Why Regis Shares Got a Flat Top
Although we don't believe in timing the market or panicking over market movements, we do like to keep an eye on big changes -- just in case they're material to our investing thesis.
What: Shares of hair-care salon and products provider Regis (NYS: RGS) received an unwanted buzz cut of as much as 15% from investors today following the release of dismal first-quarter results.
So what: For the quarter, Regis reported just $0.08 in EPS with one-time tax benefits excluded on sales of $505.4 million. Neither figure was even in the same ballpark as Wall Street's consensus of $0.25 in profits on sales of $552.5 million in revenue. Regis' comparable-store sales dipped 3.1% with comparable-store transactions falling 2.3%, which it blamed on higher labor costs. Management stated that previously its response to weakening same-store comps would be to reduce its stylists' hours; however, it's recently come to the conclusion that it can't grow its sales volumes with fewer stylists in its salons.
Now what: To me, this sounds like, "if it is broke, we're not exactly sure how to fix it." Regis' weak results can very easily be explained by falling consumer spending figures. If consumers aren't spending as much, there's very little Regis can do short of offering special margin-killing pricing to lure customers in, or hour cutbacks, to drive traffic or margins. Given that Regis is a cyclical play and offers very little hope of growth over the near term, I'd just as soon leave Regis alone.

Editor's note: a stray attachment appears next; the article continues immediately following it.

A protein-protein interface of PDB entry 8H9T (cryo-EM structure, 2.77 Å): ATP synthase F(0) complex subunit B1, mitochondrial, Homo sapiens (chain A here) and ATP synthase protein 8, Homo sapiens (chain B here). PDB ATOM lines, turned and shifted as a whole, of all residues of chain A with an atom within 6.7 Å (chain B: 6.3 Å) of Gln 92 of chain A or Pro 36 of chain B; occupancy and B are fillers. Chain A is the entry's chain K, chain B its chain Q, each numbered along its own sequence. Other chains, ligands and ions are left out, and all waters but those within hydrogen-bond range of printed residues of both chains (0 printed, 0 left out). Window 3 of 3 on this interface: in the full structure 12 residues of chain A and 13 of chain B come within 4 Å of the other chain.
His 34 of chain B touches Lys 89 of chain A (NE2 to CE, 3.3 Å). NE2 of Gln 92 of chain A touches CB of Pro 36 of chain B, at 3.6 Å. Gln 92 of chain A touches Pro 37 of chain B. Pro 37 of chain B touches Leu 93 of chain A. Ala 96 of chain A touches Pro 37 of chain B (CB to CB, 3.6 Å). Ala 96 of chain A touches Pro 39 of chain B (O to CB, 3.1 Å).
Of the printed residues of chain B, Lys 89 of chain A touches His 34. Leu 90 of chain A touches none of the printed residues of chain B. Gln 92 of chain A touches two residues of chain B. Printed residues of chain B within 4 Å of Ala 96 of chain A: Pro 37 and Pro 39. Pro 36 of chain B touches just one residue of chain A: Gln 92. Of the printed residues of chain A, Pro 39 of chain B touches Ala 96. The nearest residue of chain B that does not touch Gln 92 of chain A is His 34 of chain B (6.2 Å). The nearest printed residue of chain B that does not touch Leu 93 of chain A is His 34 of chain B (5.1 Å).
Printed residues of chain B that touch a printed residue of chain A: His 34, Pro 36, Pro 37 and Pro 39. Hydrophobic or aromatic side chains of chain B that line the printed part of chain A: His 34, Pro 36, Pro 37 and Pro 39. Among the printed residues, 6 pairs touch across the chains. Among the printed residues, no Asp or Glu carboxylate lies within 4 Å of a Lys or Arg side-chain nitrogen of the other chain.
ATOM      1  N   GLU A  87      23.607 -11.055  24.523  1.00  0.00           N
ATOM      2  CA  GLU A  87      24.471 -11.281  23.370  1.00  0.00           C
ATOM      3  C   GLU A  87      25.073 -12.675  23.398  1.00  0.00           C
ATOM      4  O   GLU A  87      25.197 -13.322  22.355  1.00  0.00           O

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The article Why Regis Shares Got a Flat Top originally appeared on Fool.com.Fool contributor Sean Williams has no material interest in any companies mentioned in this article. You can follow him on CAPS under the screen name TMFUltraLong, track every pick he makes under the screen name TrackUltraLong, and check him out on Twitter, where he goes by the handle @TMFUltraLong.The Motley Fool owns shares of Regis. Try any of our Foolish newsletter services free for 30 days. We Fools don't all hold the same opinions, but we all believe that considering a diverse range of insights makes us better investors. The Motley Fool has a disclosure policy.